CL: You're known for your performances at the Comedy Central roasts, and in addition to your comedy shows this weekend you'll be on the dais for the Cowhead Funeral Show and Roast. What's the secret to writing and performing for a roast?
Norton: The key is to not hold back. It’s the one time you can say anything you want, so make it count. I look at people I roast the way Jeffrey Dahmer looked at hitchhikers: I want to fuck them, kill them and then fuck them again.
You've also found a lot of success in radio, especially with The Opie & Anthony Show. What does radio allow you to do creatively that you can't do with other outlets?
You can take your time more because you don’t have 300 drunks staring at you. I love radio because it really allows you to explore something. It’s the in-between of writing and live stand-up.
After doing so much television and radio, what keeps bringing you back to live stand-up comedy?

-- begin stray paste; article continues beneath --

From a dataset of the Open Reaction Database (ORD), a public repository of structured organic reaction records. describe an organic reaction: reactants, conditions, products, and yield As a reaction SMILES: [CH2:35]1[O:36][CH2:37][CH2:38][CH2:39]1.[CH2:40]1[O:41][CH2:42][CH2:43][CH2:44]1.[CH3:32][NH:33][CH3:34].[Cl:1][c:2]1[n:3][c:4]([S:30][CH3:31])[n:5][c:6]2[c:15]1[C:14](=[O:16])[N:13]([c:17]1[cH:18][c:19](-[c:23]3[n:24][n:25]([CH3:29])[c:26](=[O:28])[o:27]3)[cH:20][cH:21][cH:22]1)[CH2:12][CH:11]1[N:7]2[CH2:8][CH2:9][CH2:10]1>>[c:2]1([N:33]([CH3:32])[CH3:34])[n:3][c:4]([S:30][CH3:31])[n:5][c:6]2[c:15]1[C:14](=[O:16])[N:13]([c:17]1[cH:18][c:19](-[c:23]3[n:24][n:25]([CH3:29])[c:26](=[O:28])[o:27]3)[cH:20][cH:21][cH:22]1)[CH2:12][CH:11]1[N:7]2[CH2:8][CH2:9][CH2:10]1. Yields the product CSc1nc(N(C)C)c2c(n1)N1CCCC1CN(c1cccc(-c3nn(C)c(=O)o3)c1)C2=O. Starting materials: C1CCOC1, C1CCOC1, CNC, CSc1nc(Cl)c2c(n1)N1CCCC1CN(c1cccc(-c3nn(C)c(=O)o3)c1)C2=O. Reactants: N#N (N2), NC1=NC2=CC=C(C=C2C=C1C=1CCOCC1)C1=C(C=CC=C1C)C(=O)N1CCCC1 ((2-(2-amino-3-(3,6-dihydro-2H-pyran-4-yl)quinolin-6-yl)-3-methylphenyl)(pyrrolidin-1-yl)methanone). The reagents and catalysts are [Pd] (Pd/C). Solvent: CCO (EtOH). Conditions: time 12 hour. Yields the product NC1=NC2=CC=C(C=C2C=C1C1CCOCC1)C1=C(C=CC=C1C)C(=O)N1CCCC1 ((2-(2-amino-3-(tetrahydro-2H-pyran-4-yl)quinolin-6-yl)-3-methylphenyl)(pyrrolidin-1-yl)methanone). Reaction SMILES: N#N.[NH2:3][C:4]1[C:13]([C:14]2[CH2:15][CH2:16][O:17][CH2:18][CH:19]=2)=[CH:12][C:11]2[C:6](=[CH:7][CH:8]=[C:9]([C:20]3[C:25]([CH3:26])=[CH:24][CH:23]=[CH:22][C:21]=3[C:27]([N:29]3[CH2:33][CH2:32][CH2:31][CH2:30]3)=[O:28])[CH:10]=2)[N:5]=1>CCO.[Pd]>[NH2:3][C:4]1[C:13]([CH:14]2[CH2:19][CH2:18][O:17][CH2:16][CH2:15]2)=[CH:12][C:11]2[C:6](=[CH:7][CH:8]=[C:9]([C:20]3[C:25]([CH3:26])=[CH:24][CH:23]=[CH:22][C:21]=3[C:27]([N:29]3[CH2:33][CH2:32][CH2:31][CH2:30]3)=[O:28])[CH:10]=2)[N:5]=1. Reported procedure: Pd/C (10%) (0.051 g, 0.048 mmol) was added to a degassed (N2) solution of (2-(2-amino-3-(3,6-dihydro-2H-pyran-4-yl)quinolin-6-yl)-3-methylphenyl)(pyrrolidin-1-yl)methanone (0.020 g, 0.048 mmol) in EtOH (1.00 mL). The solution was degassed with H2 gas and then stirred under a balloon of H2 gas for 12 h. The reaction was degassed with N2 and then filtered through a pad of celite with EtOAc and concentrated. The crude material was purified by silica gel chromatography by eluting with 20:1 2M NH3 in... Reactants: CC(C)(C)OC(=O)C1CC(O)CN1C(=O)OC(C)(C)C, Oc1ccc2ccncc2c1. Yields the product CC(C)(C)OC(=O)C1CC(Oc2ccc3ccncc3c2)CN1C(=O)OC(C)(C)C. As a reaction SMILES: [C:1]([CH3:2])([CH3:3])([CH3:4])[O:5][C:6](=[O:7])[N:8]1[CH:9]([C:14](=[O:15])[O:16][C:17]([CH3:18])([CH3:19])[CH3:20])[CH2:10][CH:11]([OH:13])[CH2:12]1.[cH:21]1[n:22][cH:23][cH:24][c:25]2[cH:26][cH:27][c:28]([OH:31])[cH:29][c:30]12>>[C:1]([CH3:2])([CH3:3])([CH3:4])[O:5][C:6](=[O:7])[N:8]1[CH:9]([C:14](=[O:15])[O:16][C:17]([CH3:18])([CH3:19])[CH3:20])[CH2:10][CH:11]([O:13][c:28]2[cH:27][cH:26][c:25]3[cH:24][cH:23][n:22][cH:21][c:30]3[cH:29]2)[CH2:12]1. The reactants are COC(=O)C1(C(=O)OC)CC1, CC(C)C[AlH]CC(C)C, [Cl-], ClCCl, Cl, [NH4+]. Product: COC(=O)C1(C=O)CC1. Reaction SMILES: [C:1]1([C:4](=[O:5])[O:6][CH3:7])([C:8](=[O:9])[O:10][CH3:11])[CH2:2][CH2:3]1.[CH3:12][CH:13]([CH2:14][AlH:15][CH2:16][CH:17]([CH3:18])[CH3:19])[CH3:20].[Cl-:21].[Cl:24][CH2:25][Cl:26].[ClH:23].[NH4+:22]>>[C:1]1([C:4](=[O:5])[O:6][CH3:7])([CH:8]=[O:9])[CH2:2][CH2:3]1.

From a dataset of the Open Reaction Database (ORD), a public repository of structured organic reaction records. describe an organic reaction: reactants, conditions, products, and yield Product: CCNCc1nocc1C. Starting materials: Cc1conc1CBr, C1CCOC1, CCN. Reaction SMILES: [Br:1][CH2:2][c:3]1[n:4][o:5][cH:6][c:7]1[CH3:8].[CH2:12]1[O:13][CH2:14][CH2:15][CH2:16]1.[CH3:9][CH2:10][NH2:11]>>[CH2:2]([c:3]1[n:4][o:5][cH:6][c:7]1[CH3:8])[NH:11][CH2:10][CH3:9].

I do love the audience reaction and the challenge every night. I love to try material and the best way to do that is to stand in front of an audience.
The possibility of sex after doesn't hurt, either.
You probably have fans who haven't seen you live (yet). What would surprise them about your show?
That I don’t get shot halfway through it.
The comedy world lost a good one in John Pinette, who passed away last Saturday. Any thoughts or stories?
He was a very sweet guy and a truly great comic. I only did one gig with him at a gala in Montreal. The crowd stunk and none of the comics did great ... except John. He closed the show and got a standing ovation.